But first, I think I need to get a different sermon out of the way. As often happens, the gospel reading set for today has such obvious parallels with what is in the news it’s breath-taking. There’s panicked warnings to run from death threats from a paranoid leader. There’s a brave leader standing their ground. There’s a compassionate person weeping over the occupation of a city. Of course, it’s about the war in Ukraine. Of course, Jesus would stand up to Putin, just as He stood up to Herod. He may very well choose something other than fox to describe him, but still. Of course, Jesus would look at what is happening to the cities in Ukraine, weep deeply and long to look after the people being bombed and living underground. Of course. But to say that makes for an incredibly short sermon and I’m under a bit of pressure to do better than that today because it’s my first time preaching here. Far more importantly such a blunt and direct reading off from the text misses out on some crucial, and I think, essential details.

Whenever you read a sentence like “at that very hour..” in the Biblical text you know that the writer wants to ratchet up the energy in story. They want to add a sense of urgency, perhaps calamity. And our story starts right there – “at that very hour, some Pharisees came and said to him ‘get away from here, for Herod wants to kill you’”. You can feel the pace pick up and the adrenaline rush. And then I think, Luke wonderfully takes us through Jesus’ thought processes. At first, He responds with a very automatic reaction from His built-in system. Given the choice of responding to a threat with fight, flight, fawn or freeze, Jesus fights – “go and tell that fox for me, listen, I am casting out demons and performing cures today and tomorrow and on the third day I finish my work”. You can almost hear the spit. And then He steps back just a little bit and grounds Himself in what He was doing before the threat happened. He was travelling within Galilee on His way to Jerusalem – “I must be on my way because it is impossible for a prophet to be killed outside of Jerusalem” he says. And then He steps back a little bit more and places Himself in a wider historical and social context “Jerusalem, the city that kills the prophets and stones those that are sent to it”. The fizzy, urgent panicky energy is now gone.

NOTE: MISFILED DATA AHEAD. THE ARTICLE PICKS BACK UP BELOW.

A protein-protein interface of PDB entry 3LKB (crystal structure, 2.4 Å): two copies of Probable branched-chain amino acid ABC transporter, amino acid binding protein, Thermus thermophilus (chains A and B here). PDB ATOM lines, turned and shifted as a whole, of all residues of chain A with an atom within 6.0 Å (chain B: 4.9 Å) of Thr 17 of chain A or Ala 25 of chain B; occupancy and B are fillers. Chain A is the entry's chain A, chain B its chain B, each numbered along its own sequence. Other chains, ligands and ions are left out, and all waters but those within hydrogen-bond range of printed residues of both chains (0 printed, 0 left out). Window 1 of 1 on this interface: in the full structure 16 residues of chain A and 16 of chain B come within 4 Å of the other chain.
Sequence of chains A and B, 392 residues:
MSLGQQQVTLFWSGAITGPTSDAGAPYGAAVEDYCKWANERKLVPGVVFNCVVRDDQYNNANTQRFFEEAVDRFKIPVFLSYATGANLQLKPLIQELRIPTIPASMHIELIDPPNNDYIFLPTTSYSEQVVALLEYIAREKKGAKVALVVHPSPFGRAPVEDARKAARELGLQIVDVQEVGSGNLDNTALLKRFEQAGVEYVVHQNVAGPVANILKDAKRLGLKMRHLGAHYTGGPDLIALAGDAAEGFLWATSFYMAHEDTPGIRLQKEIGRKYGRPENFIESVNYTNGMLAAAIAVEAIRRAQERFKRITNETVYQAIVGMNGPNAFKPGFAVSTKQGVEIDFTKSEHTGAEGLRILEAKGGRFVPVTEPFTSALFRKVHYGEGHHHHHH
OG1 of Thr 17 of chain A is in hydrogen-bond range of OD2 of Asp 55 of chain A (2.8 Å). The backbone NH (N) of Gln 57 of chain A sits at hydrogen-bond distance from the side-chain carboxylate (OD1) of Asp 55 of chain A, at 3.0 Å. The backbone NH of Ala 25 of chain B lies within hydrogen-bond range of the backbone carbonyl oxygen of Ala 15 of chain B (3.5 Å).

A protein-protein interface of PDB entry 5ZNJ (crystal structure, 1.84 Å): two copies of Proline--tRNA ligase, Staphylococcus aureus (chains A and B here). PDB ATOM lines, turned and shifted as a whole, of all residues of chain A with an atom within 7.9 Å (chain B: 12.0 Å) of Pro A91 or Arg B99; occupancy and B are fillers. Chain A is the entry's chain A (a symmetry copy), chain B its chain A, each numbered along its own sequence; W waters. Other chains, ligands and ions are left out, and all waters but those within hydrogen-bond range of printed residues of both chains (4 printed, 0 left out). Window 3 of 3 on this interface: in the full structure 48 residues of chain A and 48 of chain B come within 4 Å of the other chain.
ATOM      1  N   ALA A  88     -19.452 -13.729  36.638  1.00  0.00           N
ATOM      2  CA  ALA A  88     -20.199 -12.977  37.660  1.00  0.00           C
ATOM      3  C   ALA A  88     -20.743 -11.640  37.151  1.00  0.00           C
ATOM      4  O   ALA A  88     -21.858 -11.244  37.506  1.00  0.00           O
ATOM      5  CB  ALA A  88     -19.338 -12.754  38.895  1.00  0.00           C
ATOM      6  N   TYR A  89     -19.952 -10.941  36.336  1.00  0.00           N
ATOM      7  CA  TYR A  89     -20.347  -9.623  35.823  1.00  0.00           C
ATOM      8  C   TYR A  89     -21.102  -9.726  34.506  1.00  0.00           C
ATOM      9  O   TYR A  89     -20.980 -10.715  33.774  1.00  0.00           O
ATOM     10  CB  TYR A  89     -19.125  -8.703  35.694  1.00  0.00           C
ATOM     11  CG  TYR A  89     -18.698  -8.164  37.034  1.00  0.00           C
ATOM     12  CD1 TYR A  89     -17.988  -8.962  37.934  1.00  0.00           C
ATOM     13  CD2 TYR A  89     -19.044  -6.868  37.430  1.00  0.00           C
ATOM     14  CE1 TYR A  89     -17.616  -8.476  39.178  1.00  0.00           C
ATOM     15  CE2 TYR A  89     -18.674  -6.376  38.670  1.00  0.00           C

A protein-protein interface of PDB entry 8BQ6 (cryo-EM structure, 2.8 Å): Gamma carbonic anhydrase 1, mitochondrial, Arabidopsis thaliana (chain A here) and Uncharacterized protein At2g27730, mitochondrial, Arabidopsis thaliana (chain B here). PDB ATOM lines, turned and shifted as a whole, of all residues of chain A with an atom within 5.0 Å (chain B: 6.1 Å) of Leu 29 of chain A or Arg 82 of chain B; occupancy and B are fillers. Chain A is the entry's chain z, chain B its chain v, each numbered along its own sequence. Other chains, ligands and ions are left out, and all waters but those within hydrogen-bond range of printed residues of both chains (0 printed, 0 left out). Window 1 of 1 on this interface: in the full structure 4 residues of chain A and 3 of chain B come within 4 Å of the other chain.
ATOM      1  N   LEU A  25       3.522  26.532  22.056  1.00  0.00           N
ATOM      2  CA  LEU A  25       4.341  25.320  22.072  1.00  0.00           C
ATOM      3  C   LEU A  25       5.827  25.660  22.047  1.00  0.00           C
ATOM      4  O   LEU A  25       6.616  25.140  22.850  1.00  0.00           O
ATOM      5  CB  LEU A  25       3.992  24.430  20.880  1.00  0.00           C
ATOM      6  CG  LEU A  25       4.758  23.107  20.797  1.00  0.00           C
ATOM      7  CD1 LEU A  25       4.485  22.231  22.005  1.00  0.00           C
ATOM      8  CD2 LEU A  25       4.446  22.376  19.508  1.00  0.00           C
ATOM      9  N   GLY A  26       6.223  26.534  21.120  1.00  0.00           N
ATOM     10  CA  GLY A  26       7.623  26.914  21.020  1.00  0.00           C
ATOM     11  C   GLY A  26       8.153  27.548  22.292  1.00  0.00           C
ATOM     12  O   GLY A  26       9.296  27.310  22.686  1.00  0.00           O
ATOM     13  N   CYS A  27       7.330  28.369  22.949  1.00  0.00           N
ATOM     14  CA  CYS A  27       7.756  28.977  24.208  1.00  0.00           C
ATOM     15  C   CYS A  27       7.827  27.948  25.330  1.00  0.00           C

Today is the two-year anniversary since the first recorded death in Scotland from Covid 19. I wonder if you can identify with some of how Jesus reacted to a threat to His life in your reactions during this pandemic. What was your initial automatic response from your built-in system – fight, flight, fawn, or freeze? Did you have a sense of an important task or purpose in your life that has grounded you over the last two years? Has being able to put your individual experience into a wider historical and social context helped any? Where are you now?